Kate Bayliss, Ben Fine, Elisa Van Waeyenberge
This second book in the IIPPE series presents an extensive critical assessment of World Bank research, with contributions from experts on aid, social capital, privatisation, HIV/AIDS, agriculture, financial sector liberalisation, violence and conflict, and China. Initially inspired by a 2006 World Bank-commissioned evaluation of its own research, the material gathered in this book seeks to go beyond a simple topic-based assessment, to situate the self-styled “knowledge bank” in the context of the multi-faceted objectives of the Bank (lender, policy-maker, knowledge repository) as well as in wider developmental discourse. The shifting tensions between scholarship, advocacy and policy in practice are highlighted. Each chapter sets out the Bank’s position, reviewing the empirical evidence and theory that putatively underpins its policies, exposing limitations and offering alternative approaches.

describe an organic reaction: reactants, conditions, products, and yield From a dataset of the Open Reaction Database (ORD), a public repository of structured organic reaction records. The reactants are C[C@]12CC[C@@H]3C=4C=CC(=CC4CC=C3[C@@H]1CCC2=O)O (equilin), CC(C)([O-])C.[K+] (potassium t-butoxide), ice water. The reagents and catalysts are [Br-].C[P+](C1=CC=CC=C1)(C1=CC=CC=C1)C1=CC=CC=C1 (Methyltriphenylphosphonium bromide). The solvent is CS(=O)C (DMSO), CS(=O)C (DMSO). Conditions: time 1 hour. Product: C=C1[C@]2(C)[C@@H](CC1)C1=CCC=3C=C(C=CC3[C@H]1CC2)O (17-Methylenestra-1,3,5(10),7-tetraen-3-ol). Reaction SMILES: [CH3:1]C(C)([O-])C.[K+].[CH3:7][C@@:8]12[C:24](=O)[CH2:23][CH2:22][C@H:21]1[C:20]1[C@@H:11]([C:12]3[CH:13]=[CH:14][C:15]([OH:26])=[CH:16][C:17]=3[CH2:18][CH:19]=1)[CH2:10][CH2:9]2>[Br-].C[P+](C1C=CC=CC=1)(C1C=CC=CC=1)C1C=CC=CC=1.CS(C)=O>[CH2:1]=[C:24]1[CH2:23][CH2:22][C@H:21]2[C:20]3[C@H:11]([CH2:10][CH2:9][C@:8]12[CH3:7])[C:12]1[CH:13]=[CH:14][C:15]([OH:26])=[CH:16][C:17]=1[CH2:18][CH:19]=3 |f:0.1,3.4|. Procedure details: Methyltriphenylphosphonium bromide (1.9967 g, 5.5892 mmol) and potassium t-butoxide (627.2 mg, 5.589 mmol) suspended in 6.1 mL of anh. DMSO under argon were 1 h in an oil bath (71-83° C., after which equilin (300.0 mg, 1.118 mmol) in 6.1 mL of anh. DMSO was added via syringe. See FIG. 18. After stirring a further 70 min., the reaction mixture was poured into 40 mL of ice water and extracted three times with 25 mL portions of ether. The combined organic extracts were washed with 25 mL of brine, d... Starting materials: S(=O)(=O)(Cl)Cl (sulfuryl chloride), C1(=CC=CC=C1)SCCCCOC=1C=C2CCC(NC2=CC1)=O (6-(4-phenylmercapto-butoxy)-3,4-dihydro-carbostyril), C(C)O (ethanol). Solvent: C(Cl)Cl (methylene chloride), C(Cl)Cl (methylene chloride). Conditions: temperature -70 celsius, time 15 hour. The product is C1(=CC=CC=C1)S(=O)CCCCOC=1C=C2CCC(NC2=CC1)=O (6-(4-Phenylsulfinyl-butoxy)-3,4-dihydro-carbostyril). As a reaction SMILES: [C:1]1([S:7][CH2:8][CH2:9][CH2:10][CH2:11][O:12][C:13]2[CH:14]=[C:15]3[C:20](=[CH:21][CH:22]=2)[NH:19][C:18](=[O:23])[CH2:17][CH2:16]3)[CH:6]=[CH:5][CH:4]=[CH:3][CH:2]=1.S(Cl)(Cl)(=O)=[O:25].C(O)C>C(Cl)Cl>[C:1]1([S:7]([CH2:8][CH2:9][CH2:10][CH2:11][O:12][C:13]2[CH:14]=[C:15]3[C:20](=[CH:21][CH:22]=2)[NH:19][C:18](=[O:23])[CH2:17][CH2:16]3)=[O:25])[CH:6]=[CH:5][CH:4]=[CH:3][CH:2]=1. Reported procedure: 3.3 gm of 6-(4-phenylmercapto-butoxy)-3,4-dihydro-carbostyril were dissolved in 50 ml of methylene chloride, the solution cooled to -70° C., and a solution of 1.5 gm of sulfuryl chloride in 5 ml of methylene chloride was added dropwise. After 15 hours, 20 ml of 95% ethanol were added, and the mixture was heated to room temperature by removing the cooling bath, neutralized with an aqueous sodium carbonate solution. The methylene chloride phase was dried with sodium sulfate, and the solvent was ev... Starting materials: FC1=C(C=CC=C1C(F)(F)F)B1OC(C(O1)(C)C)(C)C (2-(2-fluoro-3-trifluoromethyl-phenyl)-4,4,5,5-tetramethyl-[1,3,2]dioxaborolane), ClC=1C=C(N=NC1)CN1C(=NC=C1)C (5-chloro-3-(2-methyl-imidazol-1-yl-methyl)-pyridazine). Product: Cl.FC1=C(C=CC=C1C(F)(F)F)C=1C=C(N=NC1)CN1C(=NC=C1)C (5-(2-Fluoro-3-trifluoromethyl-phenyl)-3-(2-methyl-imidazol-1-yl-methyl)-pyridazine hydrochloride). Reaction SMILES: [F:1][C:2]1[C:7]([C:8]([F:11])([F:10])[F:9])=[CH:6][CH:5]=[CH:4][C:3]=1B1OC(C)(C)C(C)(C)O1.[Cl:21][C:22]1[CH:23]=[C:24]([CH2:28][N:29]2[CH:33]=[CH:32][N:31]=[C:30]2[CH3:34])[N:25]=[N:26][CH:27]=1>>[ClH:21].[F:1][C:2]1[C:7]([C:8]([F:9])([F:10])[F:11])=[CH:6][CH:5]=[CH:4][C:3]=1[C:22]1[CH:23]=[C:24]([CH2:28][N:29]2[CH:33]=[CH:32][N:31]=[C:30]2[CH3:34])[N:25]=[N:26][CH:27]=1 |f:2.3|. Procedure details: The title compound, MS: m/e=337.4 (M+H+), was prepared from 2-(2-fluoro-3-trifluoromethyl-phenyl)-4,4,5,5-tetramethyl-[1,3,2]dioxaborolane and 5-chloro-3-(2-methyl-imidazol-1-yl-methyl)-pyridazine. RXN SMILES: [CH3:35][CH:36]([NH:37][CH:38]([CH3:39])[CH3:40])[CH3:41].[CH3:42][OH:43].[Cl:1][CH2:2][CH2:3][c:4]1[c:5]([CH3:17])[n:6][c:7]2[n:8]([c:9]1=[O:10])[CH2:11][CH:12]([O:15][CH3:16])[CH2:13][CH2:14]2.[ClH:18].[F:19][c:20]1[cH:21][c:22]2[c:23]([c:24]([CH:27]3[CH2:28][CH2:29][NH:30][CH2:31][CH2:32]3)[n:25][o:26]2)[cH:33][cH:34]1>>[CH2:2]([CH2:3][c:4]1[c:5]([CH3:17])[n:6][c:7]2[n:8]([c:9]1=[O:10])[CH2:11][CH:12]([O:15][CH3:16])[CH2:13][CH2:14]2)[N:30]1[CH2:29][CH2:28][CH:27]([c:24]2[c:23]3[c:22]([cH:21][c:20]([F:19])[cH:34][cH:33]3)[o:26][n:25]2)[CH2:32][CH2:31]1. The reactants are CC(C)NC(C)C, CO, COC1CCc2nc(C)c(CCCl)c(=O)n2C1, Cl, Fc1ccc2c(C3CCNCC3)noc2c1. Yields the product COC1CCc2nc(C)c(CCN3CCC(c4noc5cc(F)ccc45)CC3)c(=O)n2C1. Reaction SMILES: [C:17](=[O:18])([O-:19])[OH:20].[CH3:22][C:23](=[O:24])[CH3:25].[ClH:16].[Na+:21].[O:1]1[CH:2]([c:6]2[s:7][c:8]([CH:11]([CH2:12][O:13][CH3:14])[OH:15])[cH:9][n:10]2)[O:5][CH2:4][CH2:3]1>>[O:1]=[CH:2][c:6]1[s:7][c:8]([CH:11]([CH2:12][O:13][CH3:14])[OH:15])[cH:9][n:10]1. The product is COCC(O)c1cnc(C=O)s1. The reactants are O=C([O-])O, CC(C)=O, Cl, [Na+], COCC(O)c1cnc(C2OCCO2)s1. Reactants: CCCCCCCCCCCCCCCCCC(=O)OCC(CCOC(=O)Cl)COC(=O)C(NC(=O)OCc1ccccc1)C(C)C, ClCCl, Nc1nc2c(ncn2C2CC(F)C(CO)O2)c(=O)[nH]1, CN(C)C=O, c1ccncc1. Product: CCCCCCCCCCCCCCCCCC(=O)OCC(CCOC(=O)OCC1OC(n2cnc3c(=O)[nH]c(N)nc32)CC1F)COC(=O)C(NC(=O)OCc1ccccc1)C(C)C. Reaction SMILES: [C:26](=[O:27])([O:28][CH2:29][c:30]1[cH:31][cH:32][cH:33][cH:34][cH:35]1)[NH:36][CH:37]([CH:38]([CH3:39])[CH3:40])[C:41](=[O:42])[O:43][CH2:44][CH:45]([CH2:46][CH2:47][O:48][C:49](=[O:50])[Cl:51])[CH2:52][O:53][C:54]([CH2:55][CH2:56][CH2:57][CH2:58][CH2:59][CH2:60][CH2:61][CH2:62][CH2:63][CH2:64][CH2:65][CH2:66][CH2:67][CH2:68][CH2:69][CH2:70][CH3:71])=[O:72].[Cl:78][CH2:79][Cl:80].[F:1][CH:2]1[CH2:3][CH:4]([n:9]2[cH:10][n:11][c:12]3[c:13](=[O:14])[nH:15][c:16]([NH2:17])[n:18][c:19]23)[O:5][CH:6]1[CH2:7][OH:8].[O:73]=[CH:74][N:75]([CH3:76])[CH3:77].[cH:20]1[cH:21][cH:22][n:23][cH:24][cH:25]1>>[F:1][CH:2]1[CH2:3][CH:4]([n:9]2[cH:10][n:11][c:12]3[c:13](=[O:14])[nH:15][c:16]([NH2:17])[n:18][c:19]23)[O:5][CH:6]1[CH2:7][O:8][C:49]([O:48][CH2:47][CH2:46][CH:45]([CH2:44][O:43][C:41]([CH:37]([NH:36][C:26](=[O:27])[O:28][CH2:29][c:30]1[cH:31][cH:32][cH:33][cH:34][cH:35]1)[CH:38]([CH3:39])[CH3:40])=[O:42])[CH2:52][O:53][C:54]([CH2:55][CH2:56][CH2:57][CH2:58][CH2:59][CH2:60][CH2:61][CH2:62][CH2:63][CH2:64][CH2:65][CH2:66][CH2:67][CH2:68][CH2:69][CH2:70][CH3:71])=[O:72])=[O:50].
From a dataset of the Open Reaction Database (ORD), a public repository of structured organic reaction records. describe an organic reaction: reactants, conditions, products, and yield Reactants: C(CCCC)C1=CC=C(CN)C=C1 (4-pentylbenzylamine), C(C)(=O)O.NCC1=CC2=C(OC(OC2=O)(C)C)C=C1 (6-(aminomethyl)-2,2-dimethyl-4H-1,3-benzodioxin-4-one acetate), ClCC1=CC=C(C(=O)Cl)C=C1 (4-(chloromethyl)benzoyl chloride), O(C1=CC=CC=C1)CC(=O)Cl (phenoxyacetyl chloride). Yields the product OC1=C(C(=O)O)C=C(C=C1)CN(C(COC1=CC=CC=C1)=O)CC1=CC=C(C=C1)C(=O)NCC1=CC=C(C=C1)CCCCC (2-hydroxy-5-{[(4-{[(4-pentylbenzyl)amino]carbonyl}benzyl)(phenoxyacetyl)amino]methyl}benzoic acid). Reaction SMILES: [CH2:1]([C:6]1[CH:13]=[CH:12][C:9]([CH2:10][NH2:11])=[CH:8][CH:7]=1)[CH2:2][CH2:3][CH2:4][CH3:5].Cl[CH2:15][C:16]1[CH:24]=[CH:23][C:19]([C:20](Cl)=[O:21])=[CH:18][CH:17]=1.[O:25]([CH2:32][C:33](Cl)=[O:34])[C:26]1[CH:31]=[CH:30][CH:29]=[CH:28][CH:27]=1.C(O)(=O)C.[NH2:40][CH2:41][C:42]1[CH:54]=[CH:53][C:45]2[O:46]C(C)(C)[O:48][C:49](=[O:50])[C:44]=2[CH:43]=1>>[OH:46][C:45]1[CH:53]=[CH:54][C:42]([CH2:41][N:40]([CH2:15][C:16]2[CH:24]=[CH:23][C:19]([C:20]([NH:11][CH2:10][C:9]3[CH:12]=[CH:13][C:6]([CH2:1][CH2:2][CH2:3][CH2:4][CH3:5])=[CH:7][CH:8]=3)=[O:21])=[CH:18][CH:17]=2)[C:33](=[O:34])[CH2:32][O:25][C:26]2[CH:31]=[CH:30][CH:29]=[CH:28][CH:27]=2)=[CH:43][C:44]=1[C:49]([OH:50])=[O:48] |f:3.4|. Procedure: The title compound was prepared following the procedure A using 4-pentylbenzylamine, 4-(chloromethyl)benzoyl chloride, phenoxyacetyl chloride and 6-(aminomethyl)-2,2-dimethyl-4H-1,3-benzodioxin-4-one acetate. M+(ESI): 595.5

Despite the diversity of topics, some common themes have emerged. First, the chapters each point to weaknesses in the neo-liberal framework used universally across diverse topics. Methodological individualism is stretched beyond the limits of credibility. Second, a narrow economics dominates over all other disciplines in World Bank research. Third, the chapters in this book show time and again that Bank research relies on large empirical studies using sophisticated statistical methods which give the illusion of science and certainty when the underlying data and theory are often not robust. Finally, the chapters show that, across subject areas, the Bank is wedded to pro-market (i.e. private capital) policies. The book is by no means exhaustive and many more topics need to be covered, particularly climate change and poverty reduction. However - in light of the increasing propensity to crises as recently witnessed in finance and agriculture - the authors present a timely alternative perspective on development research on which others can draw and to which they can critically and constructively contribute.